A CORONER has warned of the ‘great tragedy’ of young people experimenting with legal highs bought off the internet.
It comes after the death of laboratory technician Martin Gatenby, who died at the age of 27 last year after suffering a fatal side-effect from an ecstasy-type substance.
An inquest at Portsmouth Guildhall heard Martin, who had worked at the labs at Queen Alexandra Hospital, had experimented with legal highs over many years.
The drugs were delivered in the post.
In 2004, one of his orders from the US was brought to the attention of the FBI and he received a caution from Havant police.
The former Havant College student was found dead in his bedroom at his father’s house in Ernest Road, Bedhampton, on March 19 last year.
He was found by a relative after he failed to answer his phone.
In the days leading up his death, Martin had spoken about taking two substances on an online forum.
Detective Sergeant Fiona Holland investigated, but found no evidence of suspicious circumstances.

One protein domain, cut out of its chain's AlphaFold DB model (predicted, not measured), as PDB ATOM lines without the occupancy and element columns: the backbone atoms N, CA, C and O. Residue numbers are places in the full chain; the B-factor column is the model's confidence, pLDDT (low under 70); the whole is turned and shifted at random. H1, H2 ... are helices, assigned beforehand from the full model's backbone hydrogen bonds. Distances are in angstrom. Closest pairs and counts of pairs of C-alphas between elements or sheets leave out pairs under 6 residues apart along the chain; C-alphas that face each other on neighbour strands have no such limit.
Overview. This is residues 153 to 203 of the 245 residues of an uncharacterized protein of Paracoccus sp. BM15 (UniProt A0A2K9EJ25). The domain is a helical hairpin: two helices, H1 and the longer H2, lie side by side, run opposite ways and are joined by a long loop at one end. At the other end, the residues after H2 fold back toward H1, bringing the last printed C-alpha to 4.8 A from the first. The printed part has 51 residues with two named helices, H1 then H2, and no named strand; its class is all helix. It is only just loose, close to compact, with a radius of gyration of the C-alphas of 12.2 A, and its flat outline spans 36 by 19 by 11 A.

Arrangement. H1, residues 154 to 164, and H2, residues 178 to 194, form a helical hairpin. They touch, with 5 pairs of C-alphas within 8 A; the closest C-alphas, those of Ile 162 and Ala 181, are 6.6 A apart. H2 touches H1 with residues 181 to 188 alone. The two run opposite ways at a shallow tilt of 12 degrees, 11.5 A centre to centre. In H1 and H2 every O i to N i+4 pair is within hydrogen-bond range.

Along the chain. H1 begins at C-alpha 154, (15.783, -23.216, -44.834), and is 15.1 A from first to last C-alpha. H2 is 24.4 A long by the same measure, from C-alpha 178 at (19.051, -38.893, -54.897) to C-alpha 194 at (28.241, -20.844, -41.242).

She said Martin was a ‘high achiever’ who had moved to Cambridge to be with his girlfriend, before moving back in with his dad when the relationship ended.
He was off sick from his job with a bad back.
Martin had sought help for his drugs problem, including attending group and acupuncture sessions.
Pathologist Dr Adrian Al-Badri found Martin had severe swelling on his brain, despite no overdose.
He said some amphetamine-type substances can cause the heart to beat faster, increasing the temperature inside the brain and causing a heart attack or failure of the central nervous system.
Coroner David Horsley said: ‘It’s a difficult thing – the law keeping track of chemistry.
‘These sort of things are only found out by highly intelligent people. That’s the great tragedy of it.
‘He is a very intelligent young man who has in the past experimented with all sorts of things.’
He added: ‘I have to conclude his death was due to misuse of drugs. It’s a tragedy when Martin had a lot of potential in his life.’